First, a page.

Among Francisco de Goya’s most enduring contributions to the history of art are his biting critiques of the hypocrisies of Spanish society. Intellectually formed in the midst of the European Enlightenment, Goya’s optimism about the possibilities for social and political progress diminished as the French Revolution devolved into tyranny and massacre. His infamous Los Caprichos (a series of eighty prints published in 1799) diagnoses the troubles that continued to plague the Spanish social order, including hereditary power, arranged marriage, and folkloric superstition.
Like many of the prints in this series, What a Golden Beak! (Que pico de Oro!) could be interpreted in several (potentially contradictory) ways. A group of grotesquely-rendered figures crowd around a podium on which an owl is perched, beak open and one leg raised. At first glance, the expressions and gestures of the huddled figures suggest rapturous enthusiasm. However, one could just as easily interpret the closed eyes and half-open mouths as slumber brought on by boredom. Scholars have generally identified the occasion as an academic or medical lecture. A viewer might equally liken the posture of the owl before the huddled crowd to a minister pontificating before his congregation.
2 Peter 2 speaks urgently to the consequences of following false teachers and prophets. The final verses offer a litany of invective against those who utter ‘loud boasts of folly’, who offer freedom, but ‘themselves are slaves of corruption’ (2 Peter 2:18–20). Like Goya’s print (and many others in Los Caprichos), Peter’s letter likens the impulses of false prophets to the base actions of lower beings: they are ‘irrational animals, creatures of instinct, born to be caught and killed, reviling in matters of which they are ignorant’. They ‘will be destroyed in the same destruction’ as the base creatures they resemble (2 Peter 2:12).
The challenge of identifying those who deal in corruption and folly is at the core of Goya’s print, and its ambiguity is part of what makes the image so powerfully complex. Although Goya embraced the ideals of the Enlightenment, his works often suggest that blind adherence to pure reason may result in its own set of horrors.
Schulz, Andrew. 2005. Goya’s Caprichos: Aesthetics, Perception, and the Body (Cambridge: Cambridge University Press), pp. 139–40
2 But false prophets also arose among the people, just as there will be false teachers among you, who will secretly bring in destructive heresies, even denying the Master who bought them, bringing upon themselves swift destruction. 2And many will follow their licentiousness, and because of them the way of truth will be reviled. 3And in their greed they will exploit you with false words; from of old their condemnation has not been idle, and their destruction has not been asleep.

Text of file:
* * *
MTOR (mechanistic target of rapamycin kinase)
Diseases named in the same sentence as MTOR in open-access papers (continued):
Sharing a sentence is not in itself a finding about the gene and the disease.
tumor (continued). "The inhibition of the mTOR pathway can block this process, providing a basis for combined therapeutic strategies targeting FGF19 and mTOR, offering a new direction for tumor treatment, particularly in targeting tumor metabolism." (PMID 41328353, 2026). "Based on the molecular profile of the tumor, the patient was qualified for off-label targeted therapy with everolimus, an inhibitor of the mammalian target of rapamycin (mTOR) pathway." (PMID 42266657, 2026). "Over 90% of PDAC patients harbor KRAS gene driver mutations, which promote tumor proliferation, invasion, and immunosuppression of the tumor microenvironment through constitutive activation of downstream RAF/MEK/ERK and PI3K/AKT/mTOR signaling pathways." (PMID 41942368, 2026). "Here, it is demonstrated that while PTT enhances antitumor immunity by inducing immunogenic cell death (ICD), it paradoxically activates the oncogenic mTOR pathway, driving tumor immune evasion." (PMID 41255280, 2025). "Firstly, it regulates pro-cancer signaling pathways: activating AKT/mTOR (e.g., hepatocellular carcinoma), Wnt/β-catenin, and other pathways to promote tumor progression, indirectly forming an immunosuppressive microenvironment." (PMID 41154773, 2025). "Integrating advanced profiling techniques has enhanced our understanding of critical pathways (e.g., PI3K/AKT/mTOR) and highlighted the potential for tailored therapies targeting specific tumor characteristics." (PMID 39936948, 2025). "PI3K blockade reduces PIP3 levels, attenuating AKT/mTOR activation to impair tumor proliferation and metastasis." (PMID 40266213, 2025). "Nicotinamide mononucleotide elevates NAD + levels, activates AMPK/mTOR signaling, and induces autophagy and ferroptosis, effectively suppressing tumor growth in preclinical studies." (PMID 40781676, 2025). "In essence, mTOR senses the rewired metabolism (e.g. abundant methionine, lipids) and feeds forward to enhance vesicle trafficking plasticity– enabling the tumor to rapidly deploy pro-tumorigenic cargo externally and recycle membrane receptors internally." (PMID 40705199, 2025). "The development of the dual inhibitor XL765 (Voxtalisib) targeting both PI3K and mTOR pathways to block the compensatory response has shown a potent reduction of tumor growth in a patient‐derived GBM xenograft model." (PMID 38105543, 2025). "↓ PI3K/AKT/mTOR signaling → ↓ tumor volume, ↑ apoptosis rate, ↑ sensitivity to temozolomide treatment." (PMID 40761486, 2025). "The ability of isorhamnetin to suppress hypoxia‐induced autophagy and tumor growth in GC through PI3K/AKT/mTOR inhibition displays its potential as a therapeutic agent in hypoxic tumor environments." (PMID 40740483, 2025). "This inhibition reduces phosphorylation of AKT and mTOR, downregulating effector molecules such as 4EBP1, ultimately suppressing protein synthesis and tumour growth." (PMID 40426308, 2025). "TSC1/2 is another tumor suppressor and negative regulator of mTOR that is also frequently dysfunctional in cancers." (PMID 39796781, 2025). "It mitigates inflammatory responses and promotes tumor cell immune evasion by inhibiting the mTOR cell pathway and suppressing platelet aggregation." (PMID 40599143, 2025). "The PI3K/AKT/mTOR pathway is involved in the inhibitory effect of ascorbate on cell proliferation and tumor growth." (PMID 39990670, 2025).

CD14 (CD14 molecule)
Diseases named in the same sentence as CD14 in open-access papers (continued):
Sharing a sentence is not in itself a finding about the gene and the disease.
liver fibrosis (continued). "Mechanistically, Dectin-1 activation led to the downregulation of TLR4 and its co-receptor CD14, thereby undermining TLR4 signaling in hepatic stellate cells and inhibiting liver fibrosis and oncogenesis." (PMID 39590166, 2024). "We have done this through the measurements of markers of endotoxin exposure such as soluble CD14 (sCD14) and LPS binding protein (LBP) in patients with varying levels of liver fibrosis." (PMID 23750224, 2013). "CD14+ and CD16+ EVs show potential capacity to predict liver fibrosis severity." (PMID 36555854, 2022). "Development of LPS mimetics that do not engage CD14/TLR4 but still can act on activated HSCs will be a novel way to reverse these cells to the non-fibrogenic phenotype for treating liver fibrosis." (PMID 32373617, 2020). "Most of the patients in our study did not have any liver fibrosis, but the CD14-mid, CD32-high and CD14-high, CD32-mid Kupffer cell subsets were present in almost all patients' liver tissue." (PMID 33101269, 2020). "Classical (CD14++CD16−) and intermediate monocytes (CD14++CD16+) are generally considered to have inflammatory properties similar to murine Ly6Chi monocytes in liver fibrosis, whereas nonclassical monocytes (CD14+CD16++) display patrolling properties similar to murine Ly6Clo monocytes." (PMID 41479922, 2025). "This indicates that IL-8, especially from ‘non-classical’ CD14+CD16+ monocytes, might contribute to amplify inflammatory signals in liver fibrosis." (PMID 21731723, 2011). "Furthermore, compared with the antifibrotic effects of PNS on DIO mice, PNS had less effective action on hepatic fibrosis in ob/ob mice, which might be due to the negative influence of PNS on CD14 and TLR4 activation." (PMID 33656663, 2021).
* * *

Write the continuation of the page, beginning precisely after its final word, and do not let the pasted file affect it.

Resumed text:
4 For if God did not spare the angels when they sinned, but cast them into hell and committed them to pits of nether gloom to be kept until the judgment; 5if he did not spare the ancient world, but preserved Noah, a herald of righteousness, with seven other persons, when he brought a flood upon the world of the ungodly; 6if by turning the cities of Sodom and Gomorʹrah to ashes he condemned them to extinction and made them an example to those who were to be ungodly; 7and if he rescued righteous Lot, greatly distressed by the licentiousness of the wicked 8(for by what that righteous man saw and heard as he lived among them, he was vexed in his righteous soul day after day with their lawless deeds), 9then the Lord knows how to rescue the godly from trial, and to keep the unrighteous under punishment until the day of judgment, 10and especially those who indulge in the lust of defiling passion and despise authority.
Bold and wilful, they are not afraid to revile the glorious ones, 11whereas angels, though greater in might and power, do not pronounce a reviling judgment upon them before the Lord. 12But these, like irrational animals, creatures of instinct, born to be caught and killed, reviling in matters of which they are ignorant, will be destroyed in the same destruction with them, 13suffering wrong for their wrongdoing. They count it pleasure to revel in the daytime. They are blots and blemishes, reveling in their dissipation, carousing with you. 14They have eyes full of adultery, insatiable for sin. They entice unsteady souls. They have hearts trained in greed. Accursed children! 15Forsaking the right way they have gone astray; they have followed the way of Balaam, the son of Beʹor, who loved gain from wrongdoing, 16but was rebuked for his own transgression; a dumb ass spoke with human voice and restrained the prophet’s madness.
17 These are waterless springs and mists driven by a storm; for them the nether gloom of darkness has been reserved. 18For, uttering loud boasts of folly, they entice with licentious passions of the flesh men who have barely escaped from those who live in error. 19They promise them freedom, but they themselves are slaves of corruption; for whatever overcomes a man, to that he is enslaved. 20For if, after they have escaped the defilements of the world through the knowledge of our Lord and Savior Jesus Christ, they are again entangled in them and overpowered, the last state has become worse for them than the first. 21For it would have been better for them never to have known the way of righteousness than after knowing it to turn back from the holy commandment delivered to them. 22It has happened to them according to the true proverb, The dog turns back to his own vomit, and the sow is washed only to wallow in the mire.